Investing.com - The euro weakened against the U.S. dollar on Wednesday after industry data revealed that private-sector hiring grew at a faster clip in February than expected, fueling talk the Federal Reserve may soon consider winding down stimulus programs that weaken the greenback to spur recovery.
Talk of a possible rate cut in Europe pushed the single currency down as well.
In U.S. trading on Wednesday, was down 0.45% at 1.2992, up from a session low of 1.2983 and off from a high of 1.3071.
The pair was likely to find support at 1.2967, Friday's low, and resistance at 1.3162, last Thursday's high.
In the U.S., payroll processor ADP reported earlier that private-sector, non-farm payrolls rose by 198,000 in February, beating expectations for an increase of 170,000.
January’s figure was revised up to a gain of 215,000 from a previously reported increase of 192,000.
Elsewhere, the U.S. Census Bureau reported that factory orders fell by 2% in January, less than market calls for a drop of 2.2%.
The data rekindled recently waning talk that the Federal Reserve may be closer to winding down monetary stimulus tools, including a monthly USD85 billion bond-buying program known as quantitative easing, which weakens the dollar by flooding the financial system full of liquidity to spur recovery.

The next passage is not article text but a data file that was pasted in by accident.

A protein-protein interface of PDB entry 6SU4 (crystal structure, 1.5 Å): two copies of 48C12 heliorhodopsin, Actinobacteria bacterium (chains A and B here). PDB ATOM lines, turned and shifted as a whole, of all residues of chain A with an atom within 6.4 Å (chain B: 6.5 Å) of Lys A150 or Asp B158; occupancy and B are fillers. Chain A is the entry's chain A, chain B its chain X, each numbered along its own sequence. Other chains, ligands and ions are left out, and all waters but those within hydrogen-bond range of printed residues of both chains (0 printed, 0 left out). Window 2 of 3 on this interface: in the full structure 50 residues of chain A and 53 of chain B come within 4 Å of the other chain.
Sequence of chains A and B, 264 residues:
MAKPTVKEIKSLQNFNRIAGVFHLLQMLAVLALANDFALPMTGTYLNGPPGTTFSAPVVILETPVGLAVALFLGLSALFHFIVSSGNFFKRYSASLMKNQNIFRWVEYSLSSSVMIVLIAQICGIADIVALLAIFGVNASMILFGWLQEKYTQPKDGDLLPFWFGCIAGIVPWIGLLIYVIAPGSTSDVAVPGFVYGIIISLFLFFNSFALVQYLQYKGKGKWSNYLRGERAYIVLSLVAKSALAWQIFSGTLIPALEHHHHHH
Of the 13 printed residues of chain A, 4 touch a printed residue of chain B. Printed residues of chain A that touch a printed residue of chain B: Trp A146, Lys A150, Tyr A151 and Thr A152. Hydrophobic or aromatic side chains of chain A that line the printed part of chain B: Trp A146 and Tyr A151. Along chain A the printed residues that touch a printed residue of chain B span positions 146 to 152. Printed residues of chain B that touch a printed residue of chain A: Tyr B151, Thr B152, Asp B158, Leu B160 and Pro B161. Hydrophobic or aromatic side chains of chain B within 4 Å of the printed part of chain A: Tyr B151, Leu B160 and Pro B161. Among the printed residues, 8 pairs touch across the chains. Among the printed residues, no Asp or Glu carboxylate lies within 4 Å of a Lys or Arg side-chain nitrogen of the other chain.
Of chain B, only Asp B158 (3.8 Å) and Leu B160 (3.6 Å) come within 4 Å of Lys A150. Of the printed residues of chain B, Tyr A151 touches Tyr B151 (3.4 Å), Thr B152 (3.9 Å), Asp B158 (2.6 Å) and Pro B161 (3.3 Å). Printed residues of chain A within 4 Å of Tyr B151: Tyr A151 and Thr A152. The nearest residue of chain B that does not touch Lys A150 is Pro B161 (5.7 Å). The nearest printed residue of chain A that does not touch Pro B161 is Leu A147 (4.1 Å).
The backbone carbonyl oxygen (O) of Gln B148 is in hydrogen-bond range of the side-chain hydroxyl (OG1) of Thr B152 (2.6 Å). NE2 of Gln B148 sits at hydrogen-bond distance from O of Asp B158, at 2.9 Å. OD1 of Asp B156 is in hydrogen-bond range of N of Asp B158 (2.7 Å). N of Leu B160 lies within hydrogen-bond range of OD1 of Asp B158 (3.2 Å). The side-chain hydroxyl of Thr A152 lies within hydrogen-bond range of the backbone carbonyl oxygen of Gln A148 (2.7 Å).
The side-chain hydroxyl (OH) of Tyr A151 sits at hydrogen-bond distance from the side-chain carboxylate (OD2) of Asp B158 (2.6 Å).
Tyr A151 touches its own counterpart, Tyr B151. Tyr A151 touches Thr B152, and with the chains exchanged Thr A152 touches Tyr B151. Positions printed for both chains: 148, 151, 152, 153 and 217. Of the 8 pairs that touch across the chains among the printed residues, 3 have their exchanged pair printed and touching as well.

Meanwhile across the Atlantic, the European Central Bank will conclude a two-day monetary policy meeting on Thursday, and talk of hints for future rate cuts to drive the economy towards recovery pushed the euro down against the dollar as well.
Data released earlier on Wednesday revealed that the eurozone economy shrank by 0.6% in the fourth quarter, in line with the preliminary estimates and economists' predictions.
The euro, meanwhile, was up against the pound and up against the yen, with trading up 0.22% at 0.8647, and trading up 0.18% at 121.96.
On Thursday, the ECB will announce its benchmark interest rate and host a press conference afterwards with President Mario Draghi.
Germany is to produce official data on factory orders, a leading economic indicator.
The U.S. is to publish its weekly government report on initial jobless claims and official data on the trade balance.